Setting the Record: Students for Justice in Palestine at UCLA Reject Misrepresentations of Recent Event and Provide Audio-Video Recording to Prove It
In a recent opinion piece written about a Students for Justice in Palestine-organized panel at UCLA (15 January 2014), Rabbi Chaim Seidler-Feller misleads readers about the nature of the event and comments made by one of the two featured speakers (Mr. Omar Barghouti). Therein, Rabbi Seidler-Feller charges Barghouti with being anti-Semitic and advocating discrimination.
We write today to categorically reject such accusations. They are designed to do nothing but undermine the integrity and transparency with which SJP has conducted itself and its events. In this spirit, we provide here the audio-video recordings of the presentations and discussion that followed, wherein observers will note that the nature of the event as a whole and the comments of the organizers and speakers do not match the unsubstantiated claims made by Rabbi Seidler-Feller. In particular, regarding Rabbi Seidler-Feller's claim that Mr. Barghouti denied Jewish peoplehood and self-determination, a listener will note that in response to a question about that very issue, Mr. Barghouti replied that “as a Palestinian, whether there is a Jewish people that deserves self-determination or not is not up to me to decide, but certainly they have no right to colonize us and consider that self-determination.” Thus, it is clear that Mr. Barghouti did not deny Jewish peoplehood or self-determination; he merely reiterated that Jewish peoplehood and self-determination do not license denying the human rights of other people. It is impossible to characterize his remarks in any other way.
Students for Justice in Palestine at UCLA, which is an organization comprised of a diverse array of students (including but not limited to Palestinians, non-Palestinians, Jewish Americans, and Jewish Israelis) stands firm in its opposition to all forms of discrimination and bigotry, whether it manifests itself in the displacement and disenfranchisement of the Palestinian people, anti-Semitism, or any other form of bigotry. We also reaffirm our commitment to equality between all people that live in the area known as historic Palestine, irrespective of whether it is divided into one, two, or more states. Unfortunately, not a single comment by Rabbi Seidler-Feller in his piece, his questions, or his outburst, showed any similar commitment on his part.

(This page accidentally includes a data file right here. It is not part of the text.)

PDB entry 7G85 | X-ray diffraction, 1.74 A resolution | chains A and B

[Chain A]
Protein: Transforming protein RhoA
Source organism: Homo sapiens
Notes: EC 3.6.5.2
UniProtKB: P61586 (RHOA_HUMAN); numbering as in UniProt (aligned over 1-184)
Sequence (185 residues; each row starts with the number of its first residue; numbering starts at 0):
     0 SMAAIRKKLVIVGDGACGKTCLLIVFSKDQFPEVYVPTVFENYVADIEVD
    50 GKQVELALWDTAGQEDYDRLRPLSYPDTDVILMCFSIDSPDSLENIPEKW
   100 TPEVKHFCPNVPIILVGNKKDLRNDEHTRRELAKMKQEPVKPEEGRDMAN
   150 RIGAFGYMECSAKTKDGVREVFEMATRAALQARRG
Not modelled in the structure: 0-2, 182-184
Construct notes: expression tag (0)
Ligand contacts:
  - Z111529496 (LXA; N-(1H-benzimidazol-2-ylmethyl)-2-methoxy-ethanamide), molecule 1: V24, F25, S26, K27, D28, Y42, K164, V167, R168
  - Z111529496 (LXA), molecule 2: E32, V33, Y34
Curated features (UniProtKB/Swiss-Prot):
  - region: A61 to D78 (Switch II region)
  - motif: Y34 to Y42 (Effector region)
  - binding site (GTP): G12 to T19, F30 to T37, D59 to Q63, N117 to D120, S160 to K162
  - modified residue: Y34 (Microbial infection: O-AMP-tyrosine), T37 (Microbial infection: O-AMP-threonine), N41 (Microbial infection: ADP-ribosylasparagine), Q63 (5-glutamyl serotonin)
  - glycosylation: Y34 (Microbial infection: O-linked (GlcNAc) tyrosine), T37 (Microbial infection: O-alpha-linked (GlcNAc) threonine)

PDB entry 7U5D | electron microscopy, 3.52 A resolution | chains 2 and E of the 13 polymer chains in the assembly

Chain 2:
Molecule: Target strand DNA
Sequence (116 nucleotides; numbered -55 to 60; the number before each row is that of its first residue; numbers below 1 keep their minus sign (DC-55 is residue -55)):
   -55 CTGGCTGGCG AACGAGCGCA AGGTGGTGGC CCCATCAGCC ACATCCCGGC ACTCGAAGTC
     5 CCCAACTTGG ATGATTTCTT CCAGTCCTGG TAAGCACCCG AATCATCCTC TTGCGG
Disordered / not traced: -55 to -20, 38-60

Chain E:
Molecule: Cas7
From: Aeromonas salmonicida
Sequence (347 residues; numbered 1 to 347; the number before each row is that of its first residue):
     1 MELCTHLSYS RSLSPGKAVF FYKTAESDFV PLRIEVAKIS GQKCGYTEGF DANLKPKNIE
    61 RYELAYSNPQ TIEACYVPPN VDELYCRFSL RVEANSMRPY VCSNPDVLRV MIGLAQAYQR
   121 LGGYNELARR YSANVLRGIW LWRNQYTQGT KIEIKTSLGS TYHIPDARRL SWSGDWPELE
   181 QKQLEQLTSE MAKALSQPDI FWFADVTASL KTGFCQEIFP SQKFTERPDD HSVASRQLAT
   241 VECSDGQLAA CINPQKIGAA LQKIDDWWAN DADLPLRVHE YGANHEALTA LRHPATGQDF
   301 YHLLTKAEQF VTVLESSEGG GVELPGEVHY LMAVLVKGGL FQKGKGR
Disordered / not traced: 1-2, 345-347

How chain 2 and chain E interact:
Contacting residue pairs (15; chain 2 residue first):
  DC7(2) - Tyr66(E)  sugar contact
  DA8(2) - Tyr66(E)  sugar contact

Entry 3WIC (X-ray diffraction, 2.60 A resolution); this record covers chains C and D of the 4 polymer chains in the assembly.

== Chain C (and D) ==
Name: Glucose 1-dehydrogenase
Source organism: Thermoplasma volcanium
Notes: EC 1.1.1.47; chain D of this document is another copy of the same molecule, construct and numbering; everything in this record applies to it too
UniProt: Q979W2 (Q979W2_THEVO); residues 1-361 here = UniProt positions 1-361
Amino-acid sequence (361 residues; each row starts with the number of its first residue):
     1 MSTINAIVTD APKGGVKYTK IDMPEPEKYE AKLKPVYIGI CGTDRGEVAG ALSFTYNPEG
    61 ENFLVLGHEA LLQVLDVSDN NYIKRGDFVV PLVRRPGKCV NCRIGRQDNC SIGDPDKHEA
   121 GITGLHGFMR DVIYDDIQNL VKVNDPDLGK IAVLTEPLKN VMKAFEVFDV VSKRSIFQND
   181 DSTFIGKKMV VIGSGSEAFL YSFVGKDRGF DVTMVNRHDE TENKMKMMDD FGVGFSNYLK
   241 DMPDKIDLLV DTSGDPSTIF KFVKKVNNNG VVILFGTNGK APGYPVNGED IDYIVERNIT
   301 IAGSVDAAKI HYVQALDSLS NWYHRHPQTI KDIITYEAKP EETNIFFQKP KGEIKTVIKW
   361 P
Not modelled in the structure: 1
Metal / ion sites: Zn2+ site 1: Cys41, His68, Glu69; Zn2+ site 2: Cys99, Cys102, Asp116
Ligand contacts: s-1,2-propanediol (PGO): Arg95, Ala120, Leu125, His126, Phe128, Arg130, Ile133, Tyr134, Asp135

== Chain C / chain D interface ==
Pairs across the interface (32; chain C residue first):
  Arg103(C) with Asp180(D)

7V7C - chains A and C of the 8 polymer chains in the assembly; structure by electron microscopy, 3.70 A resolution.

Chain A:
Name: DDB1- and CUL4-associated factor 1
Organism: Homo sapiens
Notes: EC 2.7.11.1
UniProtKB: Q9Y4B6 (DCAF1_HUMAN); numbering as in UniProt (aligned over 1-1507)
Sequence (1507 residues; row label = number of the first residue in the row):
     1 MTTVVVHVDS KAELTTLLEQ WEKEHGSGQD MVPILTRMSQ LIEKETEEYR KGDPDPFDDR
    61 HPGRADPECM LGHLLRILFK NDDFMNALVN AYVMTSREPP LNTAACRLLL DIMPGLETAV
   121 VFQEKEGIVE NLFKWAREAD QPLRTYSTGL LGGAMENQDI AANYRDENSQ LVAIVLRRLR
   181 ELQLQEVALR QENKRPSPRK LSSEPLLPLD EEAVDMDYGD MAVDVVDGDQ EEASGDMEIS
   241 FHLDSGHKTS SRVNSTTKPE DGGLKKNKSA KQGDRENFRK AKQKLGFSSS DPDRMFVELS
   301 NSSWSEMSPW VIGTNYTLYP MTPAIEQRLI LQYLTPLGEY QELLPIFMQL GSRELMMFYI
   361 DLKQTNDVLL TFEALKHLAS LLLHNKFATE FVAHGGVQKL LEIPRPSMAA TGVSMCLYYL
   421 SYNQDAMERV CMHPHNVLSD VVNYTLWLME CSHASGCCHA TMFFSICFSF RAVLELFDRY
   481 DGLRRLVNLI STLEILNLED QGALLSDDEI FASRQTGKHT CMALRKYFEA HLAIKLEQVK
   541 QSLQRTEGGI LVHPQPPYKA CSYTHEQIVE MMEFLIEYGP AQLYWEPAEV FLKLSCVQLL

We maintain that the issue at hand is that our tuition and university funds are currently invested in several companies that profit from, enable, and thus prolong Israeli policies that systematically displace, discriminate against, and do violence towards the Palestinian people. As members of the UCLA community, we insist that our university discontinue these investments, and put the university's funds in companies that uphold, rather than denigrate, human rights. Such demands are not anti-Semitic, as they are rooted in a fundamental commitment to equality between Jews and non-Jews currently living under Israeli rule or displaced by it. We continue to pursue our anti-racist, anti-oppression, and pro-human rights agenda, and we invite all members of the UCLA community to join us.
By Omar Zahzah, UCLA SJP
In 2005 Palestinian Civil Society issued the call for Boycott, Divestment and Sanctions, and subsequently chapters of Students for Justice in Palestine in college campuses across the U.S. took it upon themselves to honor this call to action by attempting to get their schools either to boycott or divest from—that is, stop investing in—companies that profit directly from committing human rights violations against Palestinians. Despite the BDS movement’s explicitly non-violent and humanitarian agenda, there have been various objections raised against campus divestment efforts. One such counterargument is that student activists working for this cause aren’t dedicated to “true” justice, because if they were, they would be also be concerned with, say, the unequal treatment of women in Saudi Arabia or injustices faced by Palestinians within other Arab countries. There are, of course, many more issues that could be listed, and that’s precisely the point—the issues usually brought up in these arguments are variables; what remains constant is the underlying implication—namely, that pro-divestment students are somehow “inauthentic” when claiming that they’re working for justice because they only focus on one specific issue.